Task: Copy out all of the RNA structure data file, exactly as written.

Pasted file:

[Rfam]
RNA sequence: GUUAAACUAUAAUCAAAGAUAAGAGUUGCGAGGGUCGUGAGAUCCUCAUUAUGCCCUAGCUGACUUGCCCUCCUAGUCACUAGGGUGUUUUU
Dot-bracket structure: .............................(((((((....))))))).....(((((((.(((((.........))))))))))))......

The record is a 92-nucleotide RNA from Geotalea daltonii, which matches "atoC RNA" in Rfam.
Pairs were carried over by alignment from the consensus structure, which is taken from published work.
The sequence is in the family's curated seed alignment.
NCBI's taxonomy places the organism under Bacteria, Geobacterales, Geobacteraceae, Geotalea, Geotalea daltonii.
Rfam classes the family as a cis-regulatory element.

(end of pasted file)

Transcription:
[Rfam]
RNA sequence: GUUAAACUAUAAUCAAAGAUAAGAGUUGCGAGGGUCGUGAGAUCCUCAUUAUGCCCUAGCUGACUUGCCCUCCUAGUCACUAGGGUGUUUUU
Dot-bracket structure: .............................(((((((....))))))).....(((((((.(((((.........))))))))))))......

The record is a 92-nucleotide RNA from Geotalea daltonii, which matches "atoC RNA" in Rfam.
Pairs were carried over by alignment from the consensus structure, which is taken from published work.
The sequence is in the family's curated seed alignment.
NCBI's taxonomy places the organism under Bacteria, Geobacterales, Geobacteraceae, Geotalea, Geotalea daltonii.
Rfam classes the family as a cis-regulatory element.